Rich variety of life on earth essential says UN chief Guterres, marking biological diversity day
Since December 1993, when the Convention on Biological Diversity entered into force, its parties have acted to conserve the earth’s flora and fauna, in a sustainable and fair way, said the UN chief.
“Achieving these objectives is integral to meet our goals for sustainable development,” Mr. Guterres stressed, underscoring the importance of protecting, restoring and ensuring access to ecosystems to eradicating extreme poverty and hunger: Goals 1 and 2 of what are known as the Sustainable Development Goals (SDGs).
To mitigate climate change, he notes that deforestation and land degradation must be reduced while at the same time, enhancing carbon stocks in forests, drylands, rangelands and croplands.
He said it was also critical to protect the biodiversity of forests and watersheds to support clean and plentiful water supplies.
Yet, despite these and other benefits, biodiversity continues to decline globally.
“The answer is to intensify efforts and build on successes,” stated Mr. Gutteres. He explained that in 2018, Parties to the Convention will begin work on a new action plan to ensure that, by 2050, biodiversity is preserved to the best of our abilities.
“The entire world needs to join this effort,” he emphasized: “I urge governments, businesses and people everywhere to act to protect the nature that sustains us. Our collective future depends on it,” concluded the Secretary-General.
In her message, Cristiana Paşca Palmer, Executive Secretary of the Convention on Biological Diversity (CBD), noted that biodiversity is at the heart of the 2030 Sustainable Development Agenda.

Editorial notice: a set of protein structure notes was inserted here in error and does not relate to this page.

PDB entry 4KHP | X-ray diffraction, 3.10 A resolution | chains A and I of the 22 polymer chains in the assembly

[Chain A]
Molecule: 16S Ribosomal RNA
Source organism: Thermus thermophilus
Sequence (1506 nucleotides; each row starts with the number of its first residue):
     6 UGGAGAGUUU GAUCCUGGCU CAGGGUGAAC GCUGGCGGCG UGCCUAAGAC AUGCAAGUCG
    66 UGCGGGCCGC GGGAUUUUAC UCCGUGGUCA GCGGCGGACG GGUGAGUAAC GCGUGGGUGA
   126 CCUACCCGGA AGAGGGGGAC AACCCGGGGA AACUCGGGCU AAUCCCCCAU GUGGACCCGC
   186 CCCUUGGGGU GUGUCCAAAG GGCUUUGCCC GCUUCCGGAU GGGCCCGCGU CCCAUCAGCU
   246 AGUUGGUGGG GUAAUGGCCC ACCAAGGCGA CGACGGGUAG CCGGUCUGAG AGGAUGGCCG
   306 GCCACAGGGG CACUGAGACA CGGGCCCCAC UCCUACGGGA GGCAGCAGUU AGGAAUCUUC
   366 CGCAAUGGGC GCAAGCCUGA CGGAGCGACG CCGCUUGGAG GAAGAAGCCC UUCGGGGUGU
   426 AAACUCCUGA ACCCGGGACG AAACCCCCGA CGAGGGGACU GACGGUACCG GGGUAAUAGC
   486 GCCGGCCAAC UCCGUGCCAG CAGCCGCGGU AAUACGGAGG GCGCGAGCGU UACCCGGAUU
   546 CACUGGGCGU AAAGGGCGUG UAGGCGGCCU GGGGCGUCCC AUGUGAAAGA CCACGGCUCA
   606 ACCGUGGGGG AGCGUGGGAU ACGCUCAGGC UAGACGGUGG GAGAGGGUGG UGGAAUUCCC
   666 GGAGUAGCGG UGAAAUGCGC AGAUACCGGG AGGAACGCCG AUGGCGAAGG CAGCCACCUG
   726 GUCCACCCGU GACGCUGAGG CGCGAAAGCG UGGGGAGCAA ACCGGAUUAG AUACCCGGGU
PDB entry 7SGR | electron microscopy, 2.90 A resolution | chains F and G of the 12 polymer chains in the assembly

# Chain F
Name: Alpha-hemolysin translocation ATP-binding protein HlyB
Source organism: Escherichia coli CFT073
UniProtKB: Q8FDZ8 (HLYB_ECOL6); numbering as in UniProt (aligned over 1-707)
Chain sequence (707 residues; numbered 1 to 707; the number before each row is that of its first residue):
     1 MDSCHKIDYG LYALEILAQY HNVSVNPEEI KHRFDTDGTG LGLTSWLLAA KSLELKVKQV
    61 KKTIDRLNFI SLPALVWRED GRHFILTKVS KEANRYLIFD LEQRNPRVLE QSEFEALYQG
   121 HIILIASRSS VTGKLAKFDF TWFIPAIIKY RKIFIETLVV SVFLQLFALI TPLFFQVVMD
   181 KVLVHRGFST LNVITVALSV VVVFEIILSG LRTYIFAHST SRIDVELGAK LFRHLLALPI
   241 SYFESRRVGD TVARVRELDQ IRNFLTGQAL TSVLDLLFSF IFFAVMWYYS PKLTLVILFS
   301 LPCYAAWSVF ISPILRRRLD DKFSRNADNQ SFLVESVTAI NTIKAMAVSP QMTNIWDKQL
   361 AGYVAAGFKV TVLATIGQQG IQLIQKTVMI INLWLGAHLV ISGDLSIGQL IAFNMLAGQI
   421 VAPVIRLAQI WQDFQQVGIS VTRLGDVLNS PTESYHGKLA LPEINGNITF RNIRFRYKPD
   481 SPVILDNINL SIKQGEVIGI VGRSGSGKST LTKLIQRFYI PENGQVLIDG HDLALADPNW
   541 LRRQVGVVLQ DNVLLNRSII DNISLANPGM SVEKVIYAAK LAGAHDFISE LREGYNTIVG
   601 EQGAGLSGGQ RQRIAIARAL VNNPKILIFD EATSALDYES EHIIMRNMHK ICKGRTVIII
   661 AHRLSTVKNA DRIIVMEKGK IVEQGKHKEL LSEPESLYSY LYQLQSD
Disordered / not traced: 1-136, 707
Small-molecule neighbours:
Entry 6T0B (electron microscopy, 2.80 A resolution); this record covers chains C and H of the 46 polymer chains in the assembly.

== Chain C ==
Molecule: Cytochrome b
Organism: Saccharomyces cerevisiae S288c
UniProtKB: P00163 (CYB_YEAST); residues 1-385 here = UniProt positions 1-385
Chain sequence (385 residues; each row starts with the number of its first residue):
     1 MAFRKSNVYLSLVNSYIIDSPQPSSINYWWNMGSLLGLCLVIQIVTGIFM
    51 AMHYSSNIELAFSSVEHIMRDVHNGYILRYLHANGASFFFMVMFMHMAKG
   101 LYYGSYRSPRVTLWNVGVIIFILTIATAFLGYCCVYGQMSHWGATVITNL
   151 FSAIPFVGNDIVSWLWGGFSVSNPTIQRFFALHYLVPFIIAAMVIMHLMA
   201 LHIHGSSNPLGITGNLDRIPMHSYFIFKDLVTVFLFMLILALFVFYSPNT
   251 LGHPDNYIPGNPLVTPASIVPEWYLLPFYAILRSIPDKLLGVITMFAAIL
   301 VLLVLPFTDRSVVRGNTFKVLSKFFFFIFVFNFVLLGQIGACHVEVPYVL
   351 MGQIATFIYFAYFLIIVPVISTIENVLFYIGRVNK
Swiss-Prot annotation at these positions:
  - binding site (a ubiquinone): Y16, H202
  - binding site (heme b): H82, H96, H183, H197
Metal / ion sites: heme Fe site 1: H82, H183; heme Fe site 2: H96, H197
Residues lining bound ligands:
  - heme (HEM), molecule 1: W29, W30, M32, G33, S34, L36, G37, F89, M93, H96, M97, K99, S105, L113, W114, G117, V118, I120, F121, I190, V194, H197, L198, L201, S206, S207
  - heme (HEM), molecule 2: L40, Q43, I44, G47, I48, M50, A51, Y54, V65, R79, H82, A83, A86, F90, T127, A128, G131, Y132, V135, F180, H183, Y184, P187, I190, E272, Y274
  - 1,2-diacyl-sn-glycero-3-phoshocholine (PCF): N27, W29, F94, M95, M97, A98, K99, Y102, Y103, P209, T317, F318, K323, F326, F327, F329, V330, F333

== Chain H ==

Its decline compounds other challenges, including climate change, water and food security, and public health, which “can potentially lead to catastrophic outcomes for human existence on this planet,” she warned.
“It is therefore, imperative to do everything in our power to halt the destruction of nature,” she emphasized.
“We have two more years to go to redouble our efforts, […] to design a new deal for nature that will take us from 2020 to the middle of this century,” she said, adding: “We don’t have much time. But we have a lot of power if we work together, in a collaborative manner to change the way we use nature and biodiversity.
Martha Rojas-Urrego, Secretary General of the Ramsar Convention on Wetlands, drew attention to wetlands as being among the most biodiverse ecosystems on earth – from which almost all freshwater supplies are drawn.
“Given the increasing human population and its dependence on water and wetlands, we must work together in a collective, concerted and sustained effort to conserve wetlands for the planet’s biodiversity and human wellbeing,” she said.
For his part, David Morgan, from the UN-administered Secretariat of the Convention on International Trade in Endangered Species (CITES), reiterated that “biodiversity loss has an enormous impact on our planet, for both the natural environment and human beings.”